Nevertheless, there is a consensus on that.

The deformation gradient results out of that as:


Right Cauchy-Green deformation tensor as


and at last Green-Lagrange strain


Components of Green-Lagrange strain are covariant.
Remind Einstein notation: if an index appears twice, once covariant and once contravariant, they are summed up.
Green-Lagrange strain E and Second-Piola-Kirchhoff stress S are work-conjugated.
To obtain (scalar) work W components have to be written as (using double contraction):
.

The components of Second Piola Kirchhoff stress are contravariant, however, base vectors covariant:


Cauchy stress can be evaluated as "push-forward":


Finally:
.

Cauchy stress has contravariant components. 

Arash_Yavari's picture

Dear Malik:

A tensor field is a multi-linear map from a finite number of Cartesian products of tangent and cotangent spaces of your manifold (let's say M) to real numbers.
    
Given a manifold (something that locally looks like an Euclidean space but is globally curved), you can define a tangent space at each point (you can have a sphere in mind and the tangent plane at each point). A tangent space is a finite-dimensional linear space of the same dimension as that of the manifold. Tangent space being a finite dimensional linear space, you can pick a basis {E^A} for it. Physically you can think of a tangent space as the space of "velocities" at that point. There is always a dual space to tangent space called cotangent space. This is the space of linear functionals on the tangent space, i.e. given any vector in the tangent space a covector associates a scalar to it. Physically you can think of cotangent space as the space of "forces". Given a "velocity", "force" as a dual acts on it and gives you power (a scalar).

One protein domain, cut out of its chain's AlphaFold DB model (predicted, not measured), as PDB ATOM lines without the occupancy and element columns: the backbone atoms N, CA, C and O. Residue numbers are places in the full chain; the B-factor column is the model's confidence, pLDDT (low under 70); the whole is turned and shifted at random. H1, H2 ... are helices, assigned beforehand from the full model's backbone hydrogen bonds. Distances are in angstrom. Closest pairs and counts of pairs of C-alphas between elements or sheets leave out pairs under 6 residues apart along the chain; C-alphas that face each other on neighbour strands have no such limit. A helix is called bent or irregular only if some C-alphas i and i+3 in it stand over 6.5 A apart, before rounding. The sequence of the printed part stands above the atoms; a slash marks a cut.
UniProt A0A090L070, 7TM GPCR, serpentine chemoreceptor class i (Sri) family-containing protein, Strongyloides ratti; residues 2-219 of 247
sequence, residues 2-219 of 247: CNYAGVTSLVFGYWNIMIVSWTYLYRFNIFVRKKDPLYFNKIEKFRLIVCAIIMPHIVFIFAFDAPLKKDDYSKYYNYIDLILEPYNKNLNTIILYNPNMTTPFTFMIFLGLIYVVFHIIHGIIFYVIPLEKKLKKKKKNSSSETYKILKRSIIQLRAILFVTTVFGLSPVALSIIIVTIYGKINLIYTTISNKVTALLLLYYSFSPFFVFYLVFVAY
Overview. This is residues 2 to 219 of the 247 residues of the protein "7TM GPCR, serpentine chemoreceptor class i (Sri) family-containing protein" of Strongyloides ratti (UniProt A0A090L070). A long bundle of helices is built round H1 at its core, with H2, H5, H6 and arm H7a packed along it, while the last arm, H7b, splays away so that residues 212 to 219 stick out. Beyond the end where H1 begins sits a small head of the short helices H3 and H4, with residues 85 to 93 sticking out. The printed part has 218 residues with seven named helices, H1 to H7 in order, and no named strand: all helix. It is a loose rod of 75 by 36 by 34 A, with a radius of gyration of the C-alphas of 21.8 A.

Having the basis {E^A} for the tangent space you can pick a basis {E_A} or {dX_A} for the cotangent space at the same point. One thing to note is that the the notion of dual does not require any metric structure.

By definition, any index that appears as a superscript is called a contravariant and any index that appears as a subscript is called covariant.
    
A two-point tensor is a tensor field that has two legs, i.e. it is defined with respect to two manifold. Deformation gradient is a two-point tensor. In the representation F^a_A, "a" is contravariant and "A" is covariant.
    
If you add more structure to your manifold, e.g. introduce a metric tensor g, then there will be a natural identification of tangent and cotanegt spaces: given a vector v^a, g_{ab}v^b is the associated covector. In this sense and in the case of Riemannian manifolds, one can have different equivalent representations for the same tensor field. If you write \sigma^{ab} for Cauchy stress, it means t^a=\sigma^{ab}n_b, where "n" is a unit normal vector and "t" is traction. Having the vector "n" you use the metric to make it a one-form, i.e. n_a=g_{ab}n^b and think of traction "t" as a vector by index raising using the metric tensor again. So, in this sense there is nothing deep behind "covariant" and "contravarant". The important thing is to know where the tensor lives, acts on what and gives what.